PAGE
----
Todd Graham’s sudden resignation as the University of Hawaii’s football coach ended weeks of speculation on the program’s future, and what it would cost UH to oust him.
But his contract with the university included a resignation clause with an $800,000 termination fee. Instead of sticking him with the bill on the way out, UH decided to waive that fee. Now, officials won’t explain why.
Graham had been under intense scrutiny from spectators and state lawmakers after several football players accused the former coach of creating a hostile environment.
Graham, UH Athletic Director Dave Matlin, and Derek Inouchi, a department spokesman, declined to talk about why the former coach was let off the hook for the termination fee.
Inouchi only referred to a statement from the department that did not address the fee but said that “aside from normal reimbursements and compensation earned, no additional monies will be owed to the coach.”
In another statement, Graham said he was leaving the program for his family and his health.
Firing Graham instead could have cost the university more than $400,000 per year, for a total of about $1.2 million to cover the remaining three years of his term.
The UH Board of Regents also brought up the football program during a meeting on Jan. 20. They discussed the issues of athlete mental health and communication channels for student-athletes but never brought up who decided to waive Graham’s breakup fee and how that decision was made.
Sen. Donna Mercado Kim, who has been a critic of the university, said she was unaware that UH waived the termination fee.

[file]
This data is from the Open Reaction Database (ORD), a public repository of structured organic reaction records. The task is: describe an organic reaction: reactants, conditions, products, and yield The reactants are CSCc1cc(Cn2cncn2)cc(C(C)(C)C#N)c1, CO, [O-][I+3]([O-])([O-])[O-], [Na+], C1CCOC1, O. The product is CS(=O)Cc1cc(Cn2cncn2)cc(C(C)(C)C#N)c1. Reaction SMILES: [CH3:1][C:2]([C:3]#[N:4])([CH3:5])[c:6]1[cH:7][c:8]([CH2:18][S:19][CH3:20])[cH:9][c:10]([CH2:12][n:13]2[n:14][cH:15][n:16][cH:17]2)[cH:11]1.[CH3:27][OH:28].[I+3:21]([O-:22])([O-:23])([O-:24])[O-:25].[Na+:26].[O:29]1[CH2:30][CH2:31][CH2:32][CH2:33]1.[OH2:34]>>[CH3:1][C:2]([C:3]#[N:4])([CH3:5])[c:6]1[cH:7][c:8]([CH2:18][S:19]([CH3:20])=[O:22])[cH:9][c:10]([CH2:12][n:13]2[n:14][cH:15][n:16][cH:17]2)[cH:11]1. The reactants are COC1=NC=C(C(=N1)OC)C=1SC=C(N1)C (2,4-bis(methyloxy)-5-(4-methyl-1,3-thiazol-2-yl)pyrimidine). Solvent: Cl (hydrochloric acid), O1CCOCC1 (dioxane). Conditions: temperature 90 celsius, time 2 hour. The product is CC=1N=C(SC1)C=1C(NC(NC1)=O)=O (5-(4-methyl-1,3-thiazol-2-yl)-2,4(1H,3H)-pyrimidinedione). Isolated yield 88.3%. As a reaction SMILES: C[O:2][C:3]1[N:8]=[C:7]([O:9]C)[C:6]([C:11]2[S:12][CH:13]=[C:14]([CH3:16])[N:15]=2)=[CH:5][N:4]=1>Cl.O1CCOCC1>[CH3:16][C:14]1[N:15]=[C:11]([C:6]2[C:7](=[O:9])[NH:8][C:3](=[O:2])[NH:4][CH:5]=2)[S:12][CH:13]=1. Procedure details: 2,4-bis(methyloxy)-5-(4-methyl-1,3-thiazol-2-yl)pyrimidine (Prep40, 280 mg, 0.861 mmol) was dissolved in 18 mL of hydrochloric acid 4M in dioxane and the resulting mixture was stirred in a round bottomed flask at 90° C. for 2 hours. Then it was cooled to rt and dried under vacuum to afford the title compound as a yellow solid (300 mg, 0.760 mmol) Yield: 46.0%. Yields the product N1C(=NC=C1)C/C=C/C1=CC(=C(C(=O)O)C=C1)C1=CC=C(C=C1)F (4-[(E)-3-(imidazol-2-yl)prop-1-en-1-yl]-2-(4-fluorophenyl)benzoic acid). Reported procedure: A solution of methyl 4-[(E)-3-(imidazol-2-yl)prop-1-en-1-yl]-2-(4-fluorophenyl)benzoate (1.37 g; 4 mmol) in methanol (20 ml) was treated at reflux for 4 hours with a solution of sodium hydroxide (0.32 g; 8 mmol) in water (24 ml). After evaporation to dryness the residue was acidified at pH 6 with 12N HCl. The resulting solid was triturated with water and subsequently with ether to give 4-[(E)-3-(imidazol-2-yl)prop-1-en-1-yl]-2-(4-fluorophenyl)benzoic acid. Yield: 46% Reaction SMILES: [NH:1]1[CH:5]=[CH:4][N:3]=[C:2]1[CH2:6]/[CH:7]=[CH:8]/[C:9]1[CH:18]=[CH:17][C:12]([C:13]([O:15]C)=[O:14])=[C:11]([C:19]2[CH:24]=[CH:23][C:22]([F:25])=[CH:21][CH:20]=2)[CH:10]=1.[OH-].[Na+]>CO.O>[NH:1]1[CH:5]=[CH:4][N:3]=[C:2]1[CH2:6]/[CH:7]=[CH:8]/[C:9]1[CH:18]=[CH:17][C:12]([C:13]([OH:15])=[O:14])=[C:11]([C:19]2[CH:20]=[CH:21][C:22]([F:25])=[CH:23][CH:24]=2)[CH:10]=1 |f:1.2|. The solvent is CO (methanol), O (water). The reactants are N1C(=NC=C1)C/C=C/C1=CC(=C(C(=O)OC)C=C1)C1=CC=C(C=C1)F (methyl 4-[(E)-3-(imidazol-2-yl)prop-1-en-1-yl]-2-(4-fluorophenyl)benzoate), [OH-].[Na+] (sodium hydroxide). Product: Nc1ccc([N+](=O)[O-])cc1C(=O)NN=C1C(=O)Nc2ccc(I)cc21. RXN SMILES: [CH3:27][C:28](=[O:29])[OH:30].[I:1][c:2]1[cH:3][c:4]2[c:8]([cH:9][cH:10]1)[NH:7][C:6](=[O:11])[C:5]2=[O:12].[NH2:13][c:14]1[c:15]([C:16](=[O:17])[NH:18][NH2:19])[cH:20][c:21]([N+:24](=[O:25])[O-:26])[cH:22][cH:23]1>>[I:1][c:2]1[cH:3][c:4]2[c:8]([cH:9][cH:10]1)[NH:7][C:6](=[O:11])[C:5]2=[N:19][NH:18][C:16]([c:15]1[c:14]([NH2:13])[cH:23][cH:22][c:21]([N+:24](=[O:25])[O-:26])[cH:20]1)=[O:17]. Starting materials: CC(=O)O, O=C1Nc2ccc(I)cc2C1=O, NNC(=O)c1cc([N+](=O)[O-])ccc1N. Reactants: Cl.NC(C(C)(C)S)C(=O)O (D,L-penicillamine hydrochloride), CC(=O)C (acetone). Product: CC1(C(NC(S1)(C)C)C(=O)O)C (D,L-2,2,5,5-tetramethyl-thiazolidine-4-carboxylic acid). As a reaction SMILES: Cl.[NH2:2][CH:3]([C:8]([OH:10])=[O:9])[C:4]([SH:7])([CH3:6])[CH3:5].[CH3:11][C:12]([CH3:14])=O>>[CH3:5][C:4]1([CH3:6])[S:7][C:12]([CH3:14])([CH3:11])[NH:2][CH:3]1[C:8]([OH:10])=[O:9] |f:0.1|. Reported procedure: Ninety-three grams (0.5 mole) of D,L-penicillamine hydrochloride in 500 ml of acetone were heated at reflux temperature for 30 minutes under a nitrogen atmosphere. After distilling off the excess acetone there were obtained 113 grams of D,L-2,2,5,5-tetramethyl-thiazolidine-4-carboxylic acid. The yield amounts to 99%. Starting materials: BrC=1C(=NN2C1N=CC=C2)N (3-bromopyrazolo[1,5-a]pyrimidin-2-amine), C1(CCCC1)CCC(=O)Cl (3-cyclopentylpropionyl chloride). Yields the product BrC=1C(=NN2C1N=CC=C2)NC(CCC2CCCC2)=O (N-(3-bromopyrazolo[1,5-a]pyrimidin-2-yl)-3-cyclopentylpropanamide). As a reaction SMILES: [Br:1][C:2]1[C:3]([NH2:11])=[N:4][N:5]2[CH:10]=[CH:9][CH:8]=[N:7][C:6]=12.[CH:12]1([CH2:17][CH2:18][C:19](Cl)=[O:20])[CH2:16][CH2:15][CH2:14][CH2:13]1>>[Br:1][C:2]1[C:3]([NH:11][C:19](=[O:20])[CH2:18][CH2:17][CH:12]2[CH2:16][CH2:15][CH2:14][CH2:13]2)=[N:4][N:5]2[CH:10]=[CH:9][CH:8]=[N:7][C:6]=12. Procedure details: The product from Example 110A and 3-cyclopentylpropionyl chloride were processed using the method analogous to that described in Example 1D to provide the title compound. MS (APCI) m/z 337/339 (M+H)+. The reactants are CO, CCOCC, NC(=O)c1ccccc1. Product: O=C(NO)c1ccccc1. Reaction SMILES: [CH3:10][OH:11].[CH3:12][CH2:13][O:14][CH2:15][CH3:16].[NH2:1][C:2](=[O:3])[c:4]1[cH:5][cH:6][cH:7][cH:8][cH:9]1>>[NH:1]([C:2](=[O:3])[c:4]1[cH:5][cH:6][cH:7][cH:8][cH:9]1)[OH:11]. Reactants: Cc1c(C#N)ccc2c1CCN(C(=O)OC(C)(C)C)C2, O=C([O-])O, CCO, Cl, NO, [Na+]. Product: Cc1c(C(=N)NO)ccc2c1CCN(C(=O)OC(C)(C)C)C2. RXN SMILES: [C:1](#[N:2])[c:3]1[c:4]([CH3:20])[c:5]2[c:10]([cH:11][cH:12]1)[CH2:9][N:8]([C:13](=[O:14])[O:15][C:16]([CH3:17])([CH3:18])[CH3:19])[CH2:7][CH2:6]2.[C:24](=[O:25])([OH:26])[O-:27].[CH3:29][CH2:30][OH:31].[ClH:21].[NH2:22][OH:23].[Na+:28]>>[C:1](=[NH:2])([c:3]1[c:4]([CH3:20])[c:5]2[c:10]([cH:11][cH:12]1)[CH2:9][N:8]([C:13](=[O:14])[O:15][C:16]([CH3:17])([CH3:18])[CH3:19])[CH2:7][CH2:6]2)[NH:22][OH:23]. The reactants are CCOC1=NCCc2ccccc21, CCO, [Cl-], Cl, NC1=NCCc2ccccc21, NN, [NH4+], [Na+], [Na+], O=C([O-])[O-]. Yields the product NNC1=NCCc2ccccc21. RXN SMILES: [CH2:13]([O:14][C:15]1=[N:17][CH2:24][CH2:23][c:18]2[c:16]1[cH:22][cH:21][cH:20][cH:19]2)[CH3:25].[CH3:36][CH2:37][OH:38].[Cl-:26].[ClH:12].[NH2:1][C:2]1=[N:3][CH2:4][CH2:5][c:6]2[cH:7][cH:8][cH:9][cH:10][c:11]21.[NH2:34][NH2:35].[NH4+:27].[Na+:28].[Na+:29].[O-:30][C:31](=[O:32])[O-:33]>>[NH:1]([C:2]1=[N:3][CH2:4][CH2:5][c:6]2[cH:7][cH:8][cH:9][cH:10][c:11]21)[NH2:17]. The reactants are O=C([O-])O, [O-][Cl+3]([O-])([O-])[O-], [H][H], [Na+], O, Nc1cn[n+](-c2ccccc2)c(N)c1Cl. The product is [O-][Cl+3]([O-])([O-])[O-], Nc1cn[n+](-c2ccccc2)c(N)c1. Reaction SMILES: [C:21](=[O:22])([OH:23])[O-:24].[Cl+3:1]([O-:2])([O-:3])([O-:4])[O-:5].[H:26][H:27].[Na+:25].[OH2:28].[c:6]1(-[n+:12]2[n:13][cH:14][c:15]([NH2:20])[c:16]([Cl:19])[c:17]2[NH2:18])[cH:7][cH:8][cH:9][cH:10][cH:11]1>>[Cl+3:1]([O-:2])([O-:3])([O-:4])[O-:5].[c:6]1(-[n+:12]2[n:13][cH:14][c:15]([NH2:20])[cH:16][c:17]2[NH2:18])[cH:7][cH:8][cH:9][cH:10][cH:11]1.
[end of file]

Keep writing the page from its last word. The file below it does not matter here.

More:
“I didn’t realize that if he left that he would owe us money. But the fact that he did leave, and we didn’t have to take it to court or pay him to leave his contract, I think it’s a win-win situation for everybody,” she said.
Mercado Kim said she feels it would have caused more harm than good if Graham served the rest of his term.
“Having forced him to pay us, I think that was a trade-off and a small amount for what might have been if he had stayed on,” she said.
The Senate Ways and Means and Higher Education Committees conducted an informational briefing with Matlin and UH President David Lassner on Jan. 7 to address public concerns and hear the player and public testimonies.
“I was really troubled when, you know, the president, after hearing the families and the athletes raise these concerns, the main thing he said was ‘you cherry-picked,’” said Mercado Kim.
At the same hearing, Matlin characterized the players’ public testimonies as a small group of malcontents.
“This is a subset of players, and there are issues, but there is more to the story,” Matlin said during the hearing. “There’s more testimony out there. There’s more people that see another side of this.”
Kim said that this is an opportunity for the university to find a coach that will meet specific needs for the university, the athletic department, the athletes and the state.
“I think the coach needs to be a coach that understands our culture, understands Hawaii and is able to be a strong coach,” she said, “but at the same time, one that respects the players and treats the players with dignity.”